tion deduction equal to 20 percent of the first $10,000 of investment
in tangible personal property ($20,000 in the case of a joint return)
having a useful life of 6 or more years. This first-year depreciation
reduces the basis of the asset. However, the remaining basis may be
depreciated under rates that are otherwise applicable. Real property
is not eligible for this treatment.
Example
Assume a taxpayer purchases a $10,000 asset with a 10-year tax
life depreciated under the double declining balance method, and
with no salvage value. Without the first-year depreciation, his deduc-
tion in the first year would be $2,000 (200 percentX 'o X$10,000). In
the second year, his deduction would be $1,600 (200 percentX 'Io X
$8,000).
With the first-year depreciation allowance, his first-year deduction
would be $2,000 (20 percent of $10,000) pls $1,600 (200 percentX
}{o X$8,000) or $3,600. In the second year his deduction would be
$1,280 (200 percentX M//1o X$6,400).

Impact
This provision results in a deferral of tax liability and is similar
to an interest free loan (see Appendix A). Because it is a deduction,
the value is dependent on the taxpayer's marginal tax rate. It is
available to all taxpayers except trusts, but is of most significance to
small businesses because of the dollar limitations. As an incentive for
the acquisition of new assets by small businesses, it has broader
application than the corporate surtax exemption, since noncorporate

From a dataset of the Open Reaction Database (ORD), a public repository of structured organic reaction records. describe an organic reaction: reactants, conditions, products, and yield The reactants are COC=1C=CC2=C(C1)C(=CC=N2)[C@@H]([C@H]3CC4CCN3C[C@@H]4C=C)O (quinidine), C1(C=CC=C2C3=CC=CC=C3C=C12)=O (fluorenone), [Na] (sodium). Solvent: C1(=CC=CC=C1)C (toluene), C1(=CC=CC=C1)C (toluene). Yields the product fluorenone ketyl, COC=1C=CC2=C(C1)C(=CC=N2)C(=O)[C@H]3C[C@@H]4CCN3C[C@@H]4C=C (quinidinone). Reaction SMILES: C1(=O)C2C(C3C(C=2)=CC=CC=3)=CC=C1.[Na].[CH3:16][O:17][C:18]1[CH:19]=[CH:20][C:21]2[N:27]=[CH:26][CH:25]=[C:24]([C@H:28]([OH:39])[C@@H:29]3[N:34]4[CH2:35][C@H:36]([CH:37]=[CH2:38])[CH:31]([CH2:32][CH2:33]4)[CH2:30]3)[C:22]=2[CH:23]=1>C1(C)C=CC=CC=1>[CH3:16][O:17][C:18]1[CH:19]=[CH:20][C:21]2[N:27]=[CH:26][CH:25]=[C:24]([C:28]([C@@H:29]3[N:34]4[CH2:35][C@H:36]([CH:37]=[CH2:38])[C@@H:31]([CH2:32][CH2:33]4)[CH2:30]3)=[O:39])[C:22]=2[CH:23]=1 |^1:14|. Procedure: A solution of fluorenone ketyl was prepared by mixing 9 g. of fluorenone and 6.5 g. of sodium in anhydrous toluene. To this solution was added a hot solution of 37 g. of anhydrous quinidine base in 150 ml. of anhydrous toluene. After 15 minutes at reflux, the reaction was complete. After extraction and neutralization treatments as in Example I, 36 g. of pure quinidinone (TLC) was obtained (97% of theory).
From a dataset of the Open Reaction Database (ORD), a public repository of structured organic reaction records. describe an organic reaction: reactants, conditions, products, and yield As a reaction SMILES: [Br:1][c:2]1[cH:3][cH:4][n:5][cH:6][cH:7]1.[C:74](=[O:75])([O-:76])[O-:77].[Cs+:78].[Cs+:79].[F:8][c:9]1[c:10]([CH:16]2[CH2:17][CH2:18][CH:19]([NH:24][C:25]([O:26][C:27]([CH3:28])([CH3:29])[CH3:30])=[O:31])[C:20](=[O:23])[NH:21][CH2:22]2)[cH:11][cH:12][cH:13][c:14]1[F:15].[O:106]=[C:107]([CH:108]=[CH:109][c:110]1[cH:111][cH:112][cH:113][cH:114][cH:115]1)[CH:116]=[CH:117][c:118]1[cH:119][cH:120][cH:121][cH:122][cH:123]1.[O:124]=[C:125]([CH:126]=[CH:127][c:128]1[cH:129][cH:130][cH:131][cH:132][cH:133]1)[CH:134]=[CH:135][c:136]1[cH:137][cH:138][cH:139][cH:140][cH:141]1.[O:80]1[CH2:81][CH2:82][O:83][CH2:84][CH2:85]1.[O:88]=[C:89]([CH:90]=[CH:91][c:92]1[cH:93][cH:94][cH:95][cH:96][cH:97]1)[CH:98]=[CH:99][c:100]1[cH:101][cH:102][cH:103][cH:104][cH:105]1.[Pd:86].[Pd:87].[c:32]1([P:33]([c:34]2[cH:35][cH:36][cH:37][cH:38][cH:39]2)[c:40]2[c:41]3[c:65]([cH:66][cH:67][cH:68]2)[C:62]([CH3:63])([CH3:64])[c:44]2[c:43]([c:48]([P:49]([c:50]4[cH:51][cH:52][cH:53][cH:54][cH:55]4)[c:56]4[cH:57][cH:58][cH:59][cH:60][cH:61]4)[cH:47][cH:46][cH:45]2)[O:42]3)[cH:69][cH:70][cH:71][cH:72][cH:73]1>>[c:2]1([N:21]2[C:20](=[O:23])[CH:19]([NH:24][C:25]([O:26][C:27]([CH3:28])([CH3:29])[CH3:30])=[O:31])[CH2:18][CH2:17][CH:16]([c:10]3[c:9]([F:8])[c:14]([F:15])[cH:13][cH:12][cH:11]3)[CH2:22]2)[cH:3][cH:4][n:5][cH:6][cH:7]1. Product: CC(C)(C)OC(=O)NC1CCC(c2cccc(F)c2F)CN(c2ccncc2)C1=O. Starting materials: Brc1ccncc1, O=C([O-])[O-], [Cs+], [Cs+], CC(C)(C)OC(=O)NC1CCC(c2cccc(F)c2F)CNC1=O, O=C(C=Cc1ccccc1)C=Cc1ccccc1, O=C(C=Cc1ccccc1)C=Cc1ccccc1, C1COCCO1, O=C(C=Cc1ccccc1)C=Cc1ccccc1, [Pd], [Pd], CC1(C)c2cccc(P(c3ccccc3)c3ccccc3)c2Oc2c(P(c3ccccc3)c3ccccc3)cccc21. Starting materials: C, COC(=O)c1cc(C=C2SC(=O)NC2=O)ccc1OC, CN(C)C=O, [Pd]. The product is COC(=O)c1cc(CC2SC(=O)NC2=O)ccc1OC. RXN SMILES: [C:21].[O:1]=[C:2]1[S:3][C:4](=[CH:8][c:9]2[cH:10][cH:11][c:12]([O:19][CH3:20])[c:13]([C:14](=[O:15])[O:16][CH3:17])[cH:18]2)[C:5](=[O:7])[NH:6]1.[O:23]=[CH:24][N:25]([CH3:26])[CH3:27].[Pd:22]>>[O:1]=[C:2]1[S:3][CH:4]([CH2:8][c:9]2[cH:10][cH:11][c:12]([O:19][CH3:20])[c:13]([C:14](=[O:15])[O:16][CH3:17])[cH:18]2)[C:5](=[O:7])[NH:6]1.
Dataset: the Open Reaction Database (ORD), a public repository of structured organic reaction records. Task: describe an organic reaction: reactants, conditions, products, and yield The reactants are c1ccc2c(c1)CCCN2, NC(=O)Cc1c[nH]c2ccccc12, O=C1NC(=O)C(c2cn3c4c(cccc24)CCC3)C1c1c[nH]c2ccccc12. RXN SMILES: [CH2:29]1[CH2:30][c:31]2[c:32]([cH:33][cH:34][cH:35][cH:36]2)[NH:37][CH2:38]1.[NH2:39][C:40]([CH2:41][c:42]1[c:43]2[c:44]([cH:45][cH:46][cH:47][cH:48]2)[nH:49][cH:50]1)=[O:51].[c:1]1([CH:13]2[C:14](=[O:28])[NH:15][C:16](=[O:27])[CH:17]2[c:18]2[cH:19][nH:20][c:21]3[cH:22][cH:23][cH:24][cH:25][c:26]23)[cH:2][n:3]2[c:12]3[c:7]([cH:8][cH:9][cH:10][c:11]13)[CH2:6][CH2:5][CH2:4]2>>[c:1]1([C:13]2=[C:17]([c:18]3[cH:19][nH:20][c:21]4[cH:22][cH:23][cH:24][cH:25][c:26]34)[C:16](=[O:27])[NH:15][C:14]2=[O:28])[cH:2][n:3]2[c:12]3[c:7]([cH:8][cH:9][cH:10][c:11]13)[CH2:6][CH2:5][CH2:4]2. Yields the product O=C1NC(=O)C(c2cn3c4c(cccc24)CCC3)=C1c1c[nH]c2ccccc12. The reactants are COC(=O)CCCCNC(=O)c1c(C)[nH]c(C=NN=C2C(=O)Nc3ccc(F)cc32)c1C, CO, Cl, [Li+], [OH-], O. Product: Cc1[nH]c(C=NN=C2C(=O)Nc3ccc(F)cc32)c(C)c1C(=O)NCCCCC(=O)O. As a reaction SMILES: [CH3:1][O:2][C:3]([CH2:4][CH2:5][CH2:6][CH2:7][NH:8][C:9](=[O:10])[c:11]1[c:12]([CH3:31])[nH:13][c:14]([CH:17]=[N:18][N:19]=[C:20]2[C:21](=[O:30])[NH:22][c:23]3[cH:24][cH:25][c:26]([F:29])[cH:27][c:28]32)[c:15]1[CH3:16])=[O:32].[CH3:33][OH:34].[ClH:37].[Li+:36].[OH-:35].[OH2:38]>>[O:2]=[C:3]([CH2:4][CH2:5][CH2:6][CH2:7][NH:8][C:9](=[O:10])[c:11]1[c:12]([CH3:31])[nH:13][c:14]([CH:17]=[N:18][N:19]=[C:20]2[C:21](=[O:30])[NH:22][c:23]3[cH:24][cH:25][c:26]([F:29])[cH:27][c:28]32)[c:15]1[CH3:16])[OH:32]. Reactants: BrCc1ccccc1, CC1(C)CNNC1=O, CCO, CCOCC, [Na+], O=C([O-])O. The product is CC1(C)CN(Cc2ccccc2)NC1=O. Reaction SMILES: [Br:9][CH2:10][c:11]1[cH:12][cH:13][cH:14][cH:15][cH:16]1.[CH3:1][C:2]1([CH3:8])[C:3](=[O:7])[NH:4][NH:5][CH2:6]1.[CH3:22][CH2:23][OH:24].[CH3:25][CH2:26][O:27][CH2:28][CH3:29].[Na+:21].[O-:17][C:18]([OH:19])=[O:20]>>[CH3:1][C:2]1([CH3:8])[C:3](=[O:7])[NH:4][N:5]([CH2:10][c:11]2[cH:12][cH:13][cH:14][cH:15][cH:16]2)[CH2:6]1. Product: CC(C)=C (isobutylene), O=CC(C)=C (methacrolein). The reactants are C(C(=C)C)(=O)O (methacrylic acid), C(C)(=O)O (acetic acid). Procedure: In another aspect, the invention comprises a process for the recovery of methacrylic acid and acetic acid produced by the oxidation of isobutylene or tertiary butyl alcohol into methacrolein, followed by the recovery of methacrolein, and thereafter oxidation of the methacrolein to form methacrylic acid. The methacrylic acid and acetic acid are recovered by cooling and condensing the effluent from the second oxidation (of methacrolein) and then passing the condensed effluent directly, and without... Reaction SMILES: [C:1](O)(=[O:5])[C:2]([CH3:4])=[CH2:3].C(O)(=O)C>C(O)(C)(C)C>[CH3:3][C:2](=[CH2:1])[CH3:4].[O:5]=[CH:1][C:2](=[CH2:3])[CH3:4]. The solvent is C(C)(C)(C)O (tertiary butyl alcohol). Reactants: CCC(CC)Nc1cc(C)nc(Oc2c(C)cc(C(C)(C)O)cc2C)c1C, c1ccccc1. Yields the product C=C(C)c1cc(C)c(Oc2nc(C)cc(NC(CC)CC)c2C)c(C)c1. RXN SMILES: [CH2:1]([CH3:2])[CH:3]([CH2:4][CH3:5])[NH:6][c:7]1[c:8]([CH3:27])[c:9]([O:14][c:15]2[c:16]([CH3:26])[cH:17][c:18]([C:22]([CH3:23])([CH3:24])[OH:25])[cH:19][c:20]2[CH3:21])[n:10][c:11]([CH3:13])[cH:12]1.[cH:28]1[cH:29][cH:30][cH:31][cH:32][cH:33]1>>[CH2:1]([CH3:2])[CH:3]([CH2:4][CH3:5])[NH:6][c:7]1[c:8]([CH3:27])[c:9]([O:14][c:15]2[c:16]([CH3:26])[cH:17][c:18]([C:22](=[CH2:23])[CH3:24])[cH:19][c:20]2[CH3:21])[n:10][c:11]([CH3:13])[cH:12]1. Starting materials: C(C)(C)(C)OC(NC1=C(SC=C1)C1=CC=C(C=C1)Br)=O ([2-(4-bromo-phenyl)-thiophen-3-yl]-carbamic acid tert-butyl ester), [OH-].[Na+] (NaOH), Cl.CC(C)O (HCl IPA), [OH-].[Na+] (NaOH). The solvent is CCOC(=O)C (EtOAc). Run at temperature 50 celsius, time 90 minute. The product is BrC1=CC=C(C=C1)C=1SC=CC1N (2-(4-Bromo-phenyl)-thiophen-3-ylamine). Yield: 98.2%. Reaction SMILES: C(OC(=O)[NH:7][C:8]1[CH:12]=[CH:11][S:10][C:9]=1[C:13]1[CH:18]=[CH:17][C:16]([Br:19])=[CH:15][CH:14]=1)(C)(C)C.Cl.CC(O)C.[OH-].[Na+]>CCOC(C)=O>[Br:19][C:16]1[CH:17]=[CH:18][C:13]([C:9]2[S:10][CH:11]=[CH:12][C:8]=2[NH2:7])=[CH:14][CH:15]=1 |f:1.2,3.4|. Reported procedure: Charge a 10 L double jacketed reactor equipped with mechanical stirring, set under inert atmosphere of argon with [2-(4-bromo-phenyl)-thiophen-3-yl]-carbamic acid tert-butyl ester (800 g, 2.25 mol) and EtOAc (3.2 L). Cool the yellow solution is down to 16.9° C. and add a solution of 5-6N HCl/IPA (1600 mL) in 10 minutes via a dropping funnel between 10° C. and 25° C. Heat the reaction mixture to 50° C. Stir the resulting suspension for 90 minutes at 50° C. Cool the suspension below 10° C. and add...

businesses can take advantage of it.
(75)







The provision is often cite(l as assistance to new and growing small
businesses which are likely to have limited access to capital markets,
and are thus more dependent on internal funds for financing invest-
nient. However, many such businesses, particularly new ones, may not
have sufficient taxable income to benefit from the provision.

Estimated Distribution of Individual Income Tax Expenditure by
Expanded Gross Income Class1
Percentage
Expanded gross income class (thousands of dollars): distribution
0to 10-- 2.1
10 to 20 3.6
20 to 30 3.6
30 to 50- 15. 0
50 and ovr- 75.7
I The distribution refers to the individual tax expenditure only. The corporate tax expenditure resulting
frnio this tax provision is not refl cted in this distribution table.
Rationale
The I)rov-ision was originally reported in the Small Business Tax
Revision Act of 195S, which with some mod ification was a(l(led in
conference to the Tecimical Amendments Act of 1958. The additional
first-year depreciation was inten(le(i to p)rov'idie relief for small busi-
nesses that are de)en(ent on internal finacini', ai to encourage
investment in small business.
Further Comment
A number of proposals bave been made to increase the dollar limits
of t his l)rovision to reflect the iiui)act of ilflation. Proj)o ,,ls have also
been made to shorten tie minimum life of qualifying assets in view of
tlie subsequent general re(tiction in asset useful lives. For example, the
tentative decisionss on tax reform adopted by the Ways an(l Means
committee e in 1974, though never reported as a bill. would have in-
c'ea,4f(l the dIollar limit to $15,000 ($:'O,)O() for a joint return), an(l
woul have reduced the minimum useful life to 4 years.
In Augulst 1978, the Htouse passed a )rovision that woub increase
tlie first-v eml diepreciat ion j)ercellt aize to 25 i)erceit, increase the dollar
linnit at ion on eligible p)roi)p)erty to $20,000 ($40,000 for mi(livi ifls filinr
joint returns), but ould allow a((litional first- year (!e)recit t!on only
to taxl)aers wN ith (lel)reciable assets w hose 11l*stetl basis is less than
$1 niillion.

Selected Bibliography
UT.S. ('ongre.s;. Ittoue. Smll Ta. ; 7 Tx IAcro .t ,!f 1058,
11. Rep)t. No. 2198, Julv 6, 195S.
U.S. (oiiress. Senate. Small ih.,;,. 7s Tax 'rlm, Joint hearings
before tle Select Coiiiittee on Siall Business and the subcommitteee
o)n Financiail Markt- of the ('omittee on Fiance, 94th C(. ong., 1st
1es. 975.